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# Deduplicating files in Public Git Archive

This summer, we announced the release of Public Git Archive, a dataset with 3TB of Git data from the most starred repositories on GitHub. Now it’s time to tell how we tried to deduplicate files in the latest revision of the repositories in PGA using our research project for code deduplication, src-d/apollo. Before diving deep, let’s quickly see why we created it. To the best of our knowledge, the only efforts to detect code clones at massive scale have been made by Lopes et. al., who leveraged a huge corpus of over 428 million files in 4 languages to map code clones on GitHub (DéjàVu project). They relied on syntactic features, i.e. identifiers (my_list, your_list, …) and literals (if, for, …), to compute the similarity between a pair of files. PGA has fewer files in the latest (HEAD) revision - 54 million, and we did not want to give our readers a DéjàVu by repeating the same analysis. So we aimed at something different: not only copy-paste between files, but also involuntary rewrites of the same abstractions. Thus we extracted and used semantic features from Universal Abstract Syntax Trees.

Take me directly to the cool pics, screw the math.

## Moon shot

apollo’s deduplication pipeline is a 3-step process:

1. Extract bags of features from each file and apply term frequency–inverse document frequency (TF-IDF) to keep only the most relevant items (feature extraction step).
2. Produce the global pairwise similarity graph using Locality Sensitive Hashing (hashing step).
3. Detect the connected components in that graph and run community detection analysis on each component (community detection step).

HEAD commits in PGA contain 54.5 million files spread across 181,481 projects. In order to extract semantic features from the files, we had to limit ourselves to the programming languages with a functional Babelfish driver in late spring 2018. That meant ≈26% of files, those written in Python, Java, JavaScript, Ruby or Go. Nevertheless, there were still 14.1 million files in our corpus. We extracted the following features:

• identifiers, such as variable or function names.
• literals, e.g. integer or string constant values.
• graphlets, a feature being composed of the internal types of UAST nodes and their children.
• children, a feature being composed of the node’s type and its quantized number of children nodes.
• uast2seq - a sequence of UAST node types extracted with depth-first tree traversal of limited length.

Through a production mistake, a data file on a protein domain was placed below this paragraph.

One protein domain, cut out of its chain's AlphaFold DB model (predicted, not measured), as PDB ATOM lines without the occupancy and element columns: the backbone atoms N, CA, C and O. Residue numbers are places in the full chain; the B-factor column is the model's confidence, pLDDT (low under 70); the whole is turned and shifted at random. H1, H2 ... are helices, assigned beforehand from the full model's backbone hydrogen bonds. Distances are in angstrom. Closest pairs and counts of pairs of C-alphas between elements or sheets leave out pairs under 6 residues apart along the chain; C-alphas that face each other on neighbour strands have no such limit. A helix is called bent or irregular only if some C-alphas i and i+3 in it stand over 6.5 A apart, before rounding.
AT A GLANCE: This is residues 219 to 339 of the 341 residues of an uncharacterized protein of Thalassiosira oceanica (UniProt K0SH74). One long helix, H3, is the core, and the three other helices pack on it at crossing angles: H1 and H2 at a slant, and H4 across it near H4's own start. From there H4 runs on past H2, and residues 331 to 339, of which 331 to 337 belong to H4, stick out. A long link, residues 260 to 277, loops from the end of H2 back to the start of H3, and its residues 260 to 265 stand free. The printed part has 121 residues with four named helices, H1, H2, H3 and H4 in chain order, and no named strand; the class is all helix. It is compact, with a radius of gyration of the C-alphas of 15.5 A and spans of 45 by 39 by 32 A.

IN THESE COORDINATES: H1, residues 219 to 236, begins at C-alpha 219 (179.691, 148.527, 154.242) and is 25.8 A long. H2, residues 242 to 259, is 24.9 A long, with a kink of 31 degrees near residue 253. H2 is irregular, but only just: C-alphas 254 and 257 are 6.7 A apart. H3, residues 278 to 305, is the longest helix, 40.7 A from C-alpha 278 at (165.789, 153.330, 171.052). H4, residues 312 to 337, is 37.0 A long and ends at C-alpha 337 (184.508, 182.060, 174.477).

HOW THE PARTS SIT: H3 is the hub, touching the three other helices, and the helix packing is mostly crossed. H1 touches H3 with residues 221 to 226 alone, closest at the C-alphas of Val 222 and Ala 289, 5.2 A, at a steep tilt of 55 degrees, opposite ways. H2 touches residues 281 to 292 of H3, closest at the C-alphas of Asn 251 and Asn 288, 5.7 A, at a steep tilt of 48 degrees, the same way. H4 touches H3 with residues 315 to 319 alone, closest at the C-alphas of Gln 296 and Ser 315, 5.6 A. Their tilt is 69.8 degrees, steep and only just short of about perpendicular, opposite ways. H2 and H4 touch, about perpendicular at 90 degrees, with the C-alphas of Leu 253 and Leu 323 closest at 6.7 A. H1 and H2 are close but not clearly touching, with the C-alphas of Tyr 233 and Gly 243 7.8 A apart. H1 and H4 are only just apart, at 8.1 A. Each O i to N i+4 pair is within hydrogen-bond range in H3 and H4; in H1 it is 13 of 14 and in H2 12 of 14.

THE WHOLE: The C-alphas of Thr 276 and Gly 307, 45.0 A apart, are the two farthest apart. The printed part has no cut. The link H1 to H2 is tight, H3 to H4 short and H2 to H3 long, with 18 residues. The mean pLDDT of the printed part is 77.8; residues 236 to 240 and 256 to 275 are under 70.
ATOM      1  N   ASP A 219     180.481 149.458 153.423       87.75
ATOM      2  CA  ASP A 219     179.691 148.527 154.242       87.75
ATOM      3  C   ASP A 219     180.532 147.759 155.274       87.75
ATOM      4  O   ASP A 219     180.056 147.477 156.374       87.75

• node2vec - a sequence of UAST node types produced from random walks in the tree.

The latter two features are not explicitly defined since they depend on several hyperparameters: maximum length of a feature, maximum number of random walks, etc. We used the maximum length to 3 and 4 for tree traversals and to 2 and 3 for random walks (the output is combined). The maximum number of random walks was 2 and the number of random steps was 10. Those values hold a trade-off between the vocabulary size and the representativeness.

## Houston, we have a problem

Sadly, it turned out that extracting those features crashed our cluster many, many times. We faced several issues:

• Running Spark on Siva files through jgit-spark-connector led to a massive amount of temporary data during feature extraction on the worker pods of Kubernetes, which were further killed without notice by the cluster manager.
• While converting the data to Parquet format to avoid this, the workload imbalance due to funny repos made individual tasks last incredibly long.
• Once the conversion was done, applying TF-IDF to 1TB of cached data on disk led Spark to spend more time on garbage collection then on the actual work.
• Finally, after we found a way to apply TF-IDF with manual batching (sic!), Babelfish failed to parse a considerable amount of the files.

And that does not even take into account the continuous refactoring and bug detection in src-d/ml, src-d/jgit-spark-connector, src-d/apollo that any young project faces. We had to adapt rapidly to changes upstream.

Nevertheless, after months of back and forth battles with big data, we managed to win the war and extract 6,194,874 distinct features from 7,869,917 million files, out of 102,114 projects. The density of that huge matrix was 0.00017, the average number of features per file was 1102. Not surprisingly, more than half of the processed files consisted of JavaScript and Java, roughly the same proportion as in the whole PGA. Overall, we were able to parse 45% to 67% of files in each language.

Python Java Javascript Ruby Go
Files in PGA 1,673,172 4,021,258 5,549,381 909,935 1,962,502
% of all PGA 2.47 5.93 8.18 1.34 2.89
Processed 1,021,687 1,848,084 3,066,721 628,081 1,305,344
Ratio processed/PGA, % 61.06 45.95 55.26 69.02 66.51

We observed that over 65% of distinct features were literals due to high variance, and apparently were relevant enough for most of the files to be retained. Similarly, due to the quantization, the number of distinct children features was minuscule compared to the rest.

identifiers literals graphlets children uast2seq node2vec
Ratio to all, % 9.93 65.70 11.84 0.02 10.49 2.02

The average number of features per file seemed roughly stable for all the considered languages. Features with the most semantic information, uast2seq and node2vec, had the highest count on average. Note: their numbers depend on the chosen hyperparameters, see the previous section.